Business Plan 2021-2022

Scottish Commission on Social Security's business plan covering the period April 2021 to March 2022.

Chair’s foreword

I am pleased to introduce the Scottish Commission in Social Security (SCoSS) business plan for 2021-22. This sets out our strategic approach and priorities for the year and how we intend to measure success. That said, a key learning point from 2020-21 was just how quickly, unexpectedly and fundamentally priorities can change. As for everyone else, what we expected to do that year, and what we ended up doing, were not the same, due to the impact of Covid. Our work priorities will always, unavoidably, to a considerable extent be driven by Scottish Government’s timetable for regulations. Where these are subject to change, so too will be our workplan. Last year such was the scale and pace of change that we were unable to produce a meaningful business plan and so instead published a high level interim report.

This year we expect change to continue to be a major theme as the pandemic plays out, plans that had to be shelved during a state of emergency start to be revisited and new priorities continue to emerge. The Scottish Parliament election in May can be expected to result in changes to Ministers and Parliamentary Committee – two sets of critically important stakeholders for us. On top of that, with the well-deserved promotion of our Secretary into a new role in March 2021, there will clearly be changes to the support available to us at what could well be a very demanding time. Nonetheless, we hope to be able to return to developing our work-plans for the Social Security Charter and for wider stakeholder engagement, in particular concerning the involvement of people with lived experience. We also hope to have capacity to progress the recruitment of a fifth SCoSS Board member and maybe, just maybe, we will at last see the launch of our own SCoSS website! Above all, our focus will be on ensuring we have the capacity and capability to provide independent expert advice that adds demonstrate and significant value in support of our vision for a robust, effective, efficient Scottish social security system that meets its full potential to improve outcomes for the people of Scotland.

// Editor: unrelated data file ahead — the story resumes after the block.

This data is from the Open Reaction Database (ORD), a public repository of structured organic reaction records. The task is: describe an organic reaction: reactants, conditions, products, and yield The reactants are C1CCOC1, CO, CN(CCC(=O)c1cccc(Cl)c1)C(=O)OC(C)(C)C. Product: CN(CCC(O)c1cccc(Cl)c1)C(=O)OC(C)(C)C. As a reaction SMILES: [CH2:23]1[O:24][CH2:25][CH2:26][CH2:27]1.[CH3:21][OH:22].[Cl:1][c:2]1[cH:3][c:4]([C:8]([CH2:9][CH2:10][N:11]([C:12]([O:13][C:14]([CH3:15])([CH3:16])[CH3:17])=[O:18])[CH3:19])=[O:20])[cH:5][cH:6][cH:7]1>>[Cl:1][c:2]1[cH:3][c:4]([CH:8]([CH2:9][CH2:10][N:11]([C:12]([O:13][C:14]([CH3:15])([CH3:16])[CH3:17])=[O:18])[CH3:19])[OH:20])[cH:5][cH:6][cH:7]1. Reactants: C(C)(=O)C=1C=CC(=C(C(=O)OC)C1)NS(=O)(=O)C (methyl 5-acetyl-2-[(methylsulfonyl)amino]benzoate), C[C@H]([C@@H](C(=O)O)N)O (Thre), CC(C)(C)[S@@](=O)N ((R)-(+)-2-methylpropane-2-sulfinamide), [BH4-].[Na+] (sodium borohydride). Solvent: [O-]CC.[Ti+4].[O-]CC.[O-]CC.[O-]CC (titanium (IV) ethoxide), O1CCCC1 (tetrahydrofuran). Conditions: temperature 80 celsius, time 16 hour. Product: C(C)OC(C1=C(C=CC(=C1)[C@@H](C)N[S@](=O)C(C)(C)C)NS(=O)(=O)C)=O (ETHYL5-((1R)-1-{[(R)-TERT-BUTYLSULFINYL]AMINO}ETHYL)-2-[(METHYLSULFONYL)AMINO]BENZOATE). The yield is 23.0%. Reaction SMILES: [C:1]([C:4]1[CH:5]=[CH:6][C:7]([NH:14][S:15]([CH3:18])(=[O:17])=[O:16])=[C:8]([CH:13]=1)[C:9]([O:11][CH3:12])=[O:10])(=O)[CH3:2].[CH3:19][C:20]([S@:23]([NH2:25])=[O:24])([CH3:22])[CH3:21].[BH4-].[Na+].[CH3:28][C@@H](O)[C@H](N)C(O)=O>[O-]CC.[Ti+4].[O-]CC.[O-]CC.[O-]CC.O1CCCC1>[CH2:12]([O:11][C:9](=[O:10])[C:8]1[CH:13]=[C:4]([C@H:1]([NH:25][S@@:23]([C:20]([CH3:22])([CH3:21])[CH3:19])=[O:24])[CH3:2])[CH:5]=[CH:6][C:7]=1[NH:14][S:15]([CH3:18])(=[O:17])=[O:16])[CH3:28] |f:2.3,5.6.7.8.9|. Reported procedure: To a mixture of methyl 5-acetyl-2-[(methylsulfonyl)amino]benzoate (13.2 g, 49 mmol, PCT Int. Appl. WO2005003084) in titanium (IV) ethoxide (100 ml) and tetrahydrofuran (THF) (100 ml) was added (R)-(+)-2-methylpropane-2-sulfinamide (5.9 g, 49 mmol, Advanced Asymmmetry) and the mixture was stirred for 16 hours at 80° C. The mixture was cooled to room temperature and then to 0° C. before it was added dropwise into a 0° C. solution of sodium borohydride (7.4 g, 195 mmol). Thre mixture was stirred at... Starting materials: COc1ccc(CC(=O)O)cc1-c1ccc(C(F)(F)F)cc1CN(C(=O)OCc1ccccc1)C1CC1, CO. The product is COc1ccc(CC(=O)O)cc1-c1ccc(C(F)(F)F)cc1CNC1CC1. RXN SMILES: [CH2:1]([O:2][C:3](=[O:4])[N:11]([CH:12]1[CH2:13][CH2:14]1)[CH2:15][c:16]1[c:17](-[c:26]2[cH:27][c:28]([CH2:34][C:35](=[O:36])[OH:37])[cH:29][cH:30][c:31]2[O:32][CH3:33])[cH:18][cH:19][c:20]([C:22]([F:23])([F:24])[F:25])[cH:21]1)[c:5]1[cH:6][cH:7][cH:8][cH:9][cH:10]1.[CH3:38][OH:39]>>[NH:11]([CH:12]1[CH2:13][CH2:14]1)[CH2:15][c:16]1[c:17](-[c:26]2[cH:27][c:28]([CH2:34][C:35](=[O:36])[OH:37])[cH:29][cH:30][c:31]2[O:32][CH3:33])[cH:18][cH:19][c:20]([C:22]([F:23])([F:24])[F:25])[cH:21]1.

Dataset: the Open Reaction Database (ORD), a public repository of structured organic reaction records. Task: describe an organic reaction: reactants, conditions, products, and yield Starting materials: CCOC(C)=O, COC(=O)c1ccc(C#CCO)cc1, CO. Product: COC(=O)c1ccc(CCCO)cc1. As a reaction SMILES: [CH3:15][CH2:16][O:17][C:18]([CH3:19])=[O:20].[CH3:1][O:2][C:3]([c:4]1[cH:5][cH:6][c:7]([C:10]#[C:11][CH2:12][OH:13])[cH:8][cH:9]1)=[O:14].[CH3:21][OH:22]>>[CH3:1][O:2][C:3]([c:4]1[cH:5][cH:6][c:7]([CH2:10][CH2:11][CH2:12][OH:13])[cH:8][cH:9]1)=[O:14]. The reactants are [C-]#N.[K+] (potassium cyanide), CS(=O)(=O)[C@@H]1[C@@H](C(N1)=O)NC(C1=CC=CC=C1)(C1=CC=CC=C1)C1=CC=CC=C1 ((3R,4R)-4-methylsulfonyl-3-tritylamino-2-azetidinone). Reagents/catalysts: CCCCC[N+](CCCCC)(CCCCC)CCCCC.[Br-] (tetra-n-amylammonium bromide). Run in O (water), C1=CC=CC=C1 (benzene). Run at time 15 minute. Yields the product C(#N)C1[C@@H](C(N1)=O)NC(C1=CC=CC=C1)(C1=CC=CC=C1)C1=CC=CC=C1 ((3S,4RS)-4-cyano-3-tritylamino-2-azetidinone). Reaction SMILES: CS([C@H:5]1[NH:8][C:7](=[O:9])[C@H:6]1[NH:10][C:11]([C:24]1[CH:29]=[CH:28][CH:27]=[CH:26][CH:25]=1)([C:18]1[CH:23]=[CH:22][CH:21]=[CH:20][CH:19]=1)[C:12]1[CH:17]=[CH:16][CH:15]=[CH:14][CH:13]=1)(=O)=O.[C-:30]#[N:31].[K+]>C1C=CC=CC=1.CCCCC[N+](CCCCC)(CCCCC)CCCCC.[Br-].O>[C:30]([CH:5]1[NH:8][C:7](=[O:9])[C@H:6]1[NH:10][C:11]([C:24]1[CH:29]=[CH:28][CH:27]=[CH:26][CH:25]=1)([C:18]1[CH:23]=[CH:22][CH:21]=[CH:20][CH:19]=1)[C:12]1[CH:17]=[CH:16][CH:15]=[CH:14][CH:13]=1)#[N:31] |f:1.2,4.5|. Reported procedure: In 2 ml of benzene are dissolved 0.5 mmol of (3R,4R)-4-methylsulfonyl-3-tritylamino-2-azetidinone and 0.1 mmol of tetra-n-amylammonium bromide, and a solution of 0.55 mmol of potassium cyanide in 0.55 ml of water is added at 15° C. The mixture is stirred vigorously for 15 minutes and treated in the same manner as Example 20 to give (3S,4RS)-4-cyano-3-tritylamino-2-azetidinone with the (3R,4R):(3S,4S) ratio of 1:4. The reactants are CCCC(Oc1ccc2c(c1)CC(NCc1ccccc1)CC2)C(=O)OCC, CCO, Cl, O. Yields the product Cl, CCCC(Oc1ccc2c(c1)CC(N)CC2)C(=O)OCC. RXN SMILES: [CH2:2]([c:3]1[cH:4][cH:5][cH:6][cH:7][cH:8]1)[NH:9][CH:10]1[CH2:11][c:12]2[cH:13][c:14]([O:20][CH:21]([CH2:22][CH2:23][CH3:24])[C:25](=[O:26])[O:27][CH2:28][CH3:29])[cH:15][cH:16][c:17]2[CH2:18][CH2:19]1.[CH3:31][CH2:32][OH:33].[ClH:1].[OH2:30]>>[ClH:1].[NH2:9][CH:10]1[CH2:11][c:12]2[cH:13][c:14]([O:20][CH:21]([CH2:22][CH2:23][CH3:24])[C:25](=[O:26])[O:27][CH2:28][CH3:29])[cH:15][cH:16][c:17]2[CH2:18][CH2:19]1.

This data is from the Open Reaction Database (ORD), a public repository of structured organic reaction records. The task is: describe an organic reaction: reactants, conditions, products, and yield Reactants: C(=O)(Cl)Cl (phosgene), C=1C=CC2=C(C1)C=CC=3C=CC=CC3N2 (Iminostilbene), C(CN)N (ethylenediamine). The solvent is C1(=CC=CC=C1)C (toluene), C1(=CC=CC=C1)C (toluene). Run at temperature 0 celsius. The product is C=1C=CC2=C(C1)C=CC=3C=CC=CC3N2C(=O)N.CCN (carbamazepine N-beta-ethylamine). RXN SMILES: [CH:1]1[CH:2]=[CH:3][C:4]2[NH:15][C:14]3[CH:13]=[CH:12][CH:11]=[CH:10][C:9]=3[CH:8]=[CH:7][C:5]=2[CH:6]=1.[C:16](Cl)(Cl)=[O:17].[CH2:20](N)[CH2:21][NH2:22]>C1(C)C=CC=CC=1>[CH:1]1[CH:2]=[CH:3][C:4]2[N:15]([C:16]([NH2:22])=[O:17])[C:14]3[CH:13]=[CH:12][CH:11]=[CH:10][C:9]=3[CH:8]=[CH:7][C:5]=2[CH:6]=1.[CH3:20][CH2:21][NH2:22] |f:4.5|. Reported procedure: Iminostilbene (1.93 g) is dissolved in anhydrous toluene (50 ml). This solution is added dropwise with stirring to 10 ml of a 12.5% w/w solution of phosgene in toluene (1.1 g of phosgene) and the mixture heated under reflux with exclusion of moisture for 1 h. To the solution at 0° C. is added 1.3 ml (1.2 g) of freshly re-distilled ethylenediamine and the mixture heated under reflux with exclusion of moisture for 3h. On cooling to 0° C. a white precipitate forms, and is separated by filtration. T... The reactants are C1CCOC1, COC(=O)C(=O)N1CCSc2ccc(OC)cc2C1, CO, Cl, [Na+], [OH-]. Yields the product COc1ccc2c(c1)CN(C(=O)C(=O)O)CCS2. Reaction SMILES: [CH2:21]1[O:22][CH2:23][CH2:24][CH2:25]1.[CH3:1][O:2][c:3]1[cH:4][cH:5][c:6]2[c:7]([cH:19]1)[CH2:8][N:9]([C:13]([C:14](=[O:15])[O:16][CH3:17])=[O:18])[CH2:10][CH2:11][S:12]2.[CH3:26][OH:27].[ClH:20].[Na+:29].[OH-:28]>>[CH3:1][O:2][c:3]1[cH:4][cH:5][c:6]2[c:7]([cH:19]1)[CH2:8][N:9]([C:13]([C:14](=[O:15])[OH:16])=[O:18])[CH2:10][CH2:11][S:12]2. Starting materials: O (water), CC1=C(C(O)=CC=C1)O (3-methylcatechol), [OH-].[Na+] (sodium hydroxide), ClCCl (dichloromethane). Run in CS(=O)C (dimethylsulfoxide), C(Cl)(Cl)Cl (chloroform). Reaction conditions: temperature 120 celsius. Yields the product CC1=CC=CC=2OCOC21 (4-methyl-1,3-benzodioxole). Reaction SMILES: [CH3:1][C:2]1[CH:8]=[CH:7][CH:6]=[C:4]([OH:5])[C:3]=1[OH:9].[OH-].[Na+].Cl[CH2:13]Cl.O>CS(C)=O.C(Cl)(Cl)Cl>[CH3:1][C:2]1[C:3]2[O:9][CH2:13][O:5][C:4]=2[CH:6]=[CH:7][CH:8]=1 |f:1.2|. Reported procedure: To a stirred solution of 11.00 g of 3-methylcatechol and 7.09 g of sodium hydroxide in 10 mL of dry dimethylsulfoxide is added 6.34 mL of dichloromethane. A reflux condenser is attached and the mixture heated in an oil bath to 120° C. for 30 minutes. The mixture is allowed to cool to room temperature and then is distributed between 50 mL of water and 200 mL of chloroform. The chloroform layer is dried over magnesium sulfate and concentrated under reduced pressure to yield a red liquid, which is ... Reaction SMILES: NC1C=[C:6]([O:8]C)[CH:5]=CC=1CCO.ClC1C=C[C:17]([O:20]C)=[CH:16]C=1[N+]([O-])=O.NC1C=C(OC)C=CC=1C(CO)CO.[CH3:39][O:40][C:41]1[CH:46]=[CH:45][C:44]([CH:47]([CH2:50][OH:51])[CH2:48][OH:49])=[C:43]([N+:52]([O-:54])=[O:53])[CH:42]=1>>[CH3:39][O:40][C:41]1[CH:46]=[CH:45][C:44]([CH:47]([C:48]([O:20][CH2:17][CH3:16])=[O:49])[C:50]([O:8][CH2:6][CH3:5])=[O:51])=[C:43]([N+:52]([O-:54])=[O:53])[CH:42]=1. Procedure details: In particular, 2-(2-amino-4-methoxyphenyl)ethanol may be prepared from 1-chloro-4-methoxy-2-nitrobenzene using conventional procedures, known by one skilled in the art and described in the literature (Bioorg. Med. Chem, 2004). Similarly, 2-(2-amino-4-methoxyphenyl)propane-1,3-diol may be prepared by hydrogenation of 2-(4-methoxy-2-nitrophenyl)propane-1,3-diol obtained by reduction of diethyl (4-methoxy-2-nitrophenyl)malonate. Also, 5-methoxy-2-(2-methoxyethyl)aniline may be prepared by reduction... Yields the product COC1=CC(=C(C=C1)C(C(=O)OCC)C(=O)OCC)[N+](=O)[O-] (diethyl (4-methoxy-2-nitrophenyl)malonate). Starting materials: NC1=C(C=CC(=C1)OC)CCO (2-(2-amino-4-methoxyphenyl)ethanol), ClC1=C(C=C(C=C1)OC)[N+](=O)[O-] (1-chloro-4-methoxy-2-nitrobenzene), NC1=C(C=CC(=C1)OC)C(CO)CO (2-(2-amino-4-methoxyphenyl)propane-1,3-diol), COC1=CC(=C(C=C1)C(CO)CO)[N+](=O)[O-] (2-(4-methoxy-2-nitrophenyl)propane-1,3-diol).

Our business plan therefore aims to give a clear sense of direction and priorities while being adaptable to fresh challenges should they arise. We also want to make sure we continuously improve what we do. That means making the most efficient and effective use of the capacity of our Board and secretariat, reviewing how we work with Scottish Government and routinely seeking feedback on our work. On that note, we hope you find this business plan useful and welcome any suggestions you may have for improvement.

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